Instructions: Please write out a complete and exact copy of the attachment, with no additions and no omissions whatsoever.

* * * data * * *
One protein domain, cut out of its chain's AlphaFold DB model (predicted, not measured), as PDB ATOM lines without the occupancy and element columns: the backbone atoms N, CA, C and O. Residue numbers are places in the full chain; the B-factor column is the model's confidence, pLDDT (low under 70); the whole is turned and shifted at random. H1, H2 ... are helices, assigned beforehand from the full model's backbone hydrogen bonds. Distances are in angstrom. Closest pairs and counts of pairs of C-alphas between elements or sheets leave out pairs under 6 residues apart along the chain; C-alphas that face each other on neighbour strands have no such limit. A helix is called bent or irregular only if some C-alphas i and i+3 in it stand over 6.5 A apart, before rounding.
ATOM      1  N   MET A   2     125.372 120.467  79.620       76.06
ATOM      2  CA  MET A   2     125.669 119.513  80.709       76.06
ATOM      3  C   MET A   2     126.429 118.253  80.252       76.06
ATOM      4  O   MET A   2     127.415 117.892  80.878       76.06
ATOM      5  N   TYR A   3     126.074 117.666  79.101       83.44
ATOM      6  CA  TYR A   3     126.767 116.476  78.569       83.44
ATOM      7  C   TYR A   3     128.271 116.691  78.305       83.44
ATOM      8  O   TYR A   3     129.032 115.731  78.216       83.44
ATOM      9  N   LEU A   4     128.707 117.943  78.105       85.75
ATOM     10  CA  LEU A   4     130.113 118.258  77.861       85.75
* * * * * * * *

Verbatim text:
One protein domain, cut out of its chain's AlphaFold DB model (predicted, not measured), as PDB ATOM lines without the occupancy and element columns: the backbone atoms N, CA, C and O. Residue numbers are places in the full chain; the B-factor column is the model's confidence, pLDDT (low under 70); the whole is turned and shifted at random. H1, H2 ... are helices, assigned beforehand from the full model's backbone hydrogen bonds. Distances are in angstrom. Closest pairs and counts of pairs of C-alphas between elements or sheets leave out pairs under 6 residues apart along the chain; C-alphas that face each other on neighbour strands have no such limit. A helix is called bent or irregular only if some C-alphas i and i+3 in it stand over 6.5 A apart, before rounding.
ATOM      1  N   MET A   2     125.372 120.467  79.620       76.06
ATOM      2  CA  MET A   2     125.669 119.513  80.709       76.06
ATOM      3  C   MET A   2     126.429 118.253  80.252       76.06
ATOM      4  O   MET A   2     127.415 117.892  80.878       76.06
ATOM      5  N   TYR A   3     126.074 117.666  79.101       83.44
ATOM      6  CA  TYR A   3     126.767 116.476  78.569       83.44
ATOM      7  C   TYR A   3     128.271 116.691  78.305       83.44
ATOM      8  O   TYR A   3     129.032 115.731  78.216       83.44
ATOM      9  N   LEU A   4     128.707 117.943  78.105       85.75
ATOM     10  CA  LEU A   4     130.113 118.258  77.861       85.75